Cheap And Rare! 1975 Volvo 164E

Volvo has had a good foothold in the American market since the late 1950s, but that doesn’t mean there aren’t rare models. There were only 8,077 1800ES station wagon made, and the survivors are treasured collectibles now. The six-cylinder 164, Volvo’s luxury car in its day, is not as well-remembered but deserves a closer look.

Offered as a Barn Finds classified is this fuel-injected 1975 164E in Greensboro, North Carolina with a modest $3,000 asking price. It’s a solid running car with a Borg-Warner three-speed automatic transmission, but there are issues and the seller calls it “a restorable project” with “many new parts.” Volvos are legendarily long-lived, as this example’s 241,859 miles attests.

The good stuff: The car runs and shifts smoothly. The power windows work. There’s a new fuel tank, fuel pump, tailpipe and muffler, brake pads and calipers, battery, and tuneup. The tires still have plenty of rubber. The interior of this car looks quite good in the photos, though the rear parcel shelf is somewhat discolored. The stereo is relatively new. The car comes with spare parts and shop manuals.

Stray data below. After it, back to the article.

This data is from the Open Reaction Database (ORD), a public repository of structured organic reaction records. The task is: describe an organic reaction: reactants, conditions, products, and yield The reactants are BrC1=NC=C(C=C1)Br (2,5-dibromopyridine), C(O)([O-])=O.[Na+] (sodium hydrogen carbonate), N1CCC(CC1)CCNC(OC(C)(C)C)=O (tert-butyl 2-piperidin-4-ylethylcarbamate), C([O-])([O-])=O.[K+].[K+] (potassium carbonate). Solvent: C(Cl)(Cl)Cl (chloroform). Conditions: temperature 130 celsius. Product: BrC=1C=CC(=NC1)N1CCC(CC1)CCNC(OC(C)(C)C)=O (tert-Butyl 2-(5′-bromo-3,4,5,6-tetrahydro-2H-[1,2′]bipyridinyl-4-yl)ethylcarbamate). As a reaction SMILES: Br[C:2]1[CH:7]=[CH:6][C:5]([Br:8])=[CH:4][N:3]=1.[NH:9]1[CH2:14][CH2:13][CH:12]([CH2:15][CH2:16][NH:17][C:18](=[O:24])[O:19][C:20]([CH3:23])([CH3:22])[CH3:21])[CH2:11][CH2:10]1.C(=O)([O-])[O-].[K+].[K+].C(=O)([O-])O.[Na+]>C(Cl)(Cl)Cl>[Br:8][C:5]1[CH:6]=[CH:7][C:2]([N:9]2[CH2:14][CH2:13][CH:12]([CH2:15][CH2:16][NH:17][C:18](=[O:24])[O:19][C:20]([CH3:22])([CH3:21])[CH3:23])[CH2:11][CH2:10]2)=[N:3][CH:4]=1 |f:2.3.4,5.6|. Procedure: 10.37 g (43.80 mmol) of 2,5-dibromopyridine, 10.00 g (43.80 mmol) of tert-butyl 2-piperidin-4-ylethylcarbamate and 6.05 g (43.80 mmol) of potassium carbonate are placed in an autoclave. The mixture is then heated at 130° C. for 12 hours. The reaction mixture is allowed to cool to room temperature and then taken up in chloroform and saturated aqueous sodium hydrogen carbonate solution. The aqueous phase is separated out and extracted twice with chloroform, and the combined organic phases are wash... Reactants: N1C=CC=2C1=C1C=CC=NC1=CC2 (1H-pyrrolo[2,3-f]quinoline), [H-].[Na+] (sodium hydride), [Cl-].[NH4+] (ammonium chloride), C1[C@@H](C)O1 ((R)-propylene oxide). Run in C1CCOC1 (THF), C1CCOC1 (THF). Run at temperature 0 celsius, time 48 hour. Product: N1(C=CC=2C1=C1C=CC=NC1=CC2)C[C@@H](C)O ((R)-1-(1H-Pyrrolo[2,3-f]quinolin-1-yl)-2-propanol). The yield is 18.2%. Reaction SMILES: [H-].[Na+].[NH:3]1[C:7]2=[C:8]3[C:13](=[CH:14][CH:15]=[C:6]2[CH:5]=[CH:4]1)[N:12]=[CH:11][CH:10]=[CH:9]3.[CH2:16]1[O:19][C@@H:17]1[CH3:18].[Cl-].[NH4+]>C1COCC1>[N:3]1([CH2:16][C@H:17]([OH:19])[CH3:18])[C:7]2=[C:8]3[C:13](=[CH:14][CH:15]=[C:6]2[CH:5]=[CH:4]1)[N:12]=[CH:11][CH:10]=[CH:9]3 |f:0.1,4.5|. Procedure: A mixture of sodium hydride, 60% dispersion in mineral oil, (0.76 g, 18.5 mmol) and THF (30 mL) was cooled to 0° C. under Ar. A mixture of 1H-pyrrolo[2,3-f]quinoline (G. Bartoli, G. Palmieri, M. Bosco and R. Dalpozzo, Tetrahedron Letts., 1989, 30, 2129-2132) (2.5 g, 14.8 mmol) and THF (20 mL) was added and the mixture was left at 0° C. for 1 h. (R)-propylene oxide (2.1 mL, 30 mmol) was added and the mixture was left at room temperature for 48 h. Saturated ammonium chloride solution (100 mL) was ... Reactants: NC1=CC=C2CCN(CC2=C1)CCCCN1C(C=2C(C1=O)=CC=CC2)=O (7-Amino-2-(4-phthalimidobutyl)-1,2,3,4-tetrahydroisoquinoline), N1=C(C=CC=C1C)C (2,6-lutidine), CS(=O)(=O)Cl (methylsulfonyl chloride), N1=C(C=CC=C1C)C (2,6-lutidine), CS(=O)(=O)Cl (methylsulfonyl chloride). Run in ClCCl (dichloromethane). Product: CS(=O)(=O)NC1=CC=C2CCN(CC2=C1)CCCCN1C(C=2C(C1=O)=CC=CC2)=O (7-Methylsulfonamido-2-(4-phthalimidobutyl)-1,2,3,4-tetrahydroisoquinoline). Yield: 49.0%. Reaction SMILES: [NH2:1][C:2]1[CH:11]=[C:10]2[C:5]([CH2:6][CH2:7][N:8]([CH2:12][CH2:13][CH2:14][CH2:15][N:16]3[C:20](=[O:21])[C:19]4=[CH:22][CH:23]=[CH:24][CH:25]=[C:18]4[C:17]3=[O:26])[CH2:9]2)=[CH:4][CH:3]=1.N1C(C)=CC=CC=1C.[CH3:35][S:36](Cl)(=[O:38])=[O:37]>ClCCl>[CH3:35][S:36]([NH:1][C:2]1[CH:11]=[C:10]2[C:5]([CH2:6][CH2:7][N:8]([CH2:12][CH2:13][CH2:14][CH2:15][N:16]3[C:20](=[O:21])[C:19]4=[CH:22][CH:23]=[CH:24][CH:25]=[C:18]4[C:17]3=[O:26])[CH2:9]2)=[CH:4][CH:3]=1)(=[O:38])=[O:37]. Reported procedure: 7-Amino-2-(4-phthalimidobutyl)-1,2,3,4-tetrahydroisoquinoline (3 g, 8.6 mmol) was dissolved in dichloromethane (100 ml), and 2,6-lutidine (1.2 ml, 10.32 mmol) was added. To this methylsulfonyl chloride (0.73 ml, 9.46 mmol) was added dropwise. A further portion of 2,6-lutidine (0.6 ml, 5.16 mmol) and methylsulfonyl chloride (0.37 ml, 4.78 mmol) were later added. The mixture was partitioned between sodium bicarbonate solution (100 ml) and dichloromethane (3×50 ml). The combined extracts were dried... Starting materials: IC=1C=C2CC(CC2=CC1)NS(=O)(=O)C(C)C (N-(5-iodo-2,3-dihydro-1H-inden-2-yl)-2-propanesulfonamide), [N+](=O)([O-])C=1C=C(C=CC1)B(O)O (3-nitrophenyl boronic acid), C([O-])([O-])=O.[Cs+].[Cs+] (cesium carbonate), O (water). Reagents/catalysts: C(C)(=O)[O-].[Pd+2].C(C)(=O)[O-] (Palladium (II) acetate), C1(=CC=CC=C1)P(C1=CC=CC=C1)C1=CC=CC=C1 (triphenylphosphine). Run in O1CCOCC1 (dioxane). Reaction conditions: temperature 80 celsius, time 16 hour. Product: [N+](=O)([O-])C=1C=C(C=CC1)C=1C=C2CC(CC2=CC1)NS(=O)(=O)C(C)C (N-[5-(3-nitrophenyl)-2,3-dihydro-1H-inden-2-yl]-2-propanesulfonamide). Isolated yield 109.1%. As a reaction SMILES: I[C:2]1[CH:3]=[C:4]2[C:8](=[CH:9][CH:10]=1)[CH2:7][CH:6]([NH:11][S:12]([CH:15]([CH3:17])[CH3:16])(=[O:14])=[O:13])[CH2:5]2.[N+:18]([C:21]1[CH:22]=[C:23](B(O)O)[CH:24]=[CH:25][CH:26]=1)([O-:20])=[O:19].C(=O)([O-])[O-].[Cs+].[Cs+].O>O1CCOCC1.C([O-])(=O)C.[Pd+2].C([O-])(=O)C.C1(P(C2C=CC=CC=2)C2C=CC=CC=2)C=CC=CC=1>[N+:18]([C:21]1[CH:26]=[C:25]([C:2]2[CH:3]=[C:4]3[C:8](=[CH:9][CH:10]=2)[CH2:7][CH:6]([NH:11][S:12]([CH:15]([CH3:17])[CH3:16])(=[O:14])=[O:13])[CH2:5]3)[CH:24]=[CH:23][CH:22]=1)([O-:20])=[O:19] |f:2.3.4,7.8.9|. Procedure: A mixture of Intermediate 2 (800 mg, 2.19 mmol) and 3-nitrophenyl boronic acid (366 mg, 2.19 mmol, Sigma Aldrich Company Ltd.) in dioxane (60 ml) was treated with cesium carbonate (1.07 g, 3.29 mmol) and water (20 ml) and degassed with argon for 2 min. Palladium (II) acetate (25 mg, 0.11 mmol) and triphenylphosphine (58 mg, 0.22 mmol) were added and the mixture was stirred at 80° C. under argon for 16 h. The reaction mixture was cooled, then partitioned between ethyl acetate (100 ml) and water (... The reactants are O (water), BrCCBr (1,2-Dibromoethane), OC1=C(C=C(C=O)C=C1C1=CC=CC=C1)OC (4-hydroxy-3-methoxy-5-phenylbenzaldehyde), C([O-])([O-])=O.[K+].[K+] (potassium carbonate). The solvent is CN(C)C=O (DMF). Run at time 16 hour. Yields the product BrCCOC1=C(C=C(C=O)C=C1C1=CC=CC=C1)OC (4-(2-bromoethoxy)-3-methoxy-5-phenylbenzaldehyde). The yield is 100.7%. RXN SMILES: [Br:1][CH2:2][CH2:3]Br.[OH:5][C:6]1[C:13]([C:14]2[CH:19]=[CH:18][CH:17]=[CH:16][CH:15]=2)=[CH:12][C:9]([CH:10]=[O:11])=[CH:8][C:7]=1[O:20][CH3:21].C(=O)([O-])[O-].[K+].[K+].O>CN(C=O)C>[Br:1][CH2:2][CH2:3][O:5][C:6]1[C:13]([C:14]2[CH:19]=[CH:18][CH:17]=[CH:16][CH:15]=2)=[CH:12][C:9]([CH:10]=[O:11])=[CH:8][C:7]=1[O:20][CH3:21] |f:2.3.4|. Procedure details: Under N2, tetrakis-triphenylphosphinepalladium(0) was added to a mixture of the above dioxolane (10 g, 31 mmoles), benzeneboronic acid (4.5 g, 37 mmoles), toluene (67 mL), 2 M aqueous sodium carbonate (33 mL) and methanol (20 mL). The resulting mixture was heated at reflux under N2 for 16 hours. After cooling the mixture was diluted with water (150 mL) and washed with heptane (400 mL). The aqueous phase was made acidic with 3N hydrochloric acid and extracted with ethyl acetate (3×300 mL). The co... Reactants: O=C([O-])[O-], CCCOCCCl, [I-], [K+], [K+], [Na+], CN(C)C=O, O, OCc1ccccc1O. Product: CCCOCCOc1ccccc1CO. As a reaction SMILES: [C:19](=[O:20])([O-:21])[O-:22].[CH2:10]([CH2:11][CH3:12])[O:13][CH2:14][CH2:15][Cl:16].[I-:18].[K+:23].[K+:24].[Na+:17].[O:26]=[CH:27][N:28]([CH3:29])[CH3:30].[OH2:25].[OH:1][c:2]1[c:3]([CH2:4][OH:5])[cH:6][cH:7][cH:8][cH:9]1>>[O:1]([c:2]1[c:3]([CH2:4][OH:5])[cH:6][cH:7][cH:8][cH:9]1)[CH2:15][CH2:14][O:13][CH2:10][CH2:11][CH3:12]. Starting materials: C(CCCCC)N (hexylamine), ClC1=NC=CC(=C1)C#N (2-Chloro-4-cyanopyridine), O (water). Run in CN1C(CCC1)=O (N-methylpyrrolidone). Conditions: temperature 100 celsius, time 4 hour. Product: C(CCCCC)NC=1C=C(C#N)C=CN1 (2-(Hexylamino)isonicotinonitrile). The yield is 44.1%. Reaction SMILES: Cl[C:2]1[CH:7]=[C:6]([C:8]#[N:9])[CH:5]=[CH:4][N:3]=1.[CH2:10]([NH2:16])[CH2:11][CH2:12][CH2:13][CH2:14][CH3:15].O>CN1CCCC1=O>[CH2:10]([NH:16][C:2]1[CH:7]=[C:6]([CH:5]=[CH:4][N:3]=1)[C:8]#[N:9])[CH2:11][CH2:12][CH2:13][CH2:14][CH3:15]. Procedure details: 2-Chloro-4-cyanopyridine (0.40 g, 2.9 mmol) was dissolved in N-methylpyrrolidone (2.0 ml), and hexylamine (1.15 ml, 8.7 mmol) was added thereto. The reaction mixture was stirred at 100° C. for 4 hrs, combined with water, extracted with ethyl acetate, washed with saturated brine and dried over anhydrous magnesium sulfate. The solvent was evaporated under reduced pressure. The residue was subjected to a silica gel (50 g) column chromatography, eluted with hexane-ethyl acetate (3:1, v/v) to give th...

The bad stuff: There’s a power steering leak that’s “not too bad.” There are small areas of rust “but nothing that can’t be fixed,” and some dents and dings. A paint job is recommended. The dash has a crack and the (converted to R134a) air conditioning is currently non-functional.

“This is a good car and with a bit of work can be a great example of a strong Volvo 164E,” says the owner. Consider the 164 to be a 140 series on steroids, with a deluxe touch. The model was first shown in 1968 at the Paris Motor Show. Instead of Volvo’s faithful B20 four-cylinder, it had an enlarged B30 three-liter inline-six, with dual Stromberg carbs. The engine’s length required altering the fenders and hood. The car has a vaguely Edsel-like nose (derived from the stillborn 1900 convertible project) that isn’t to every taste, but it definitely has a presence.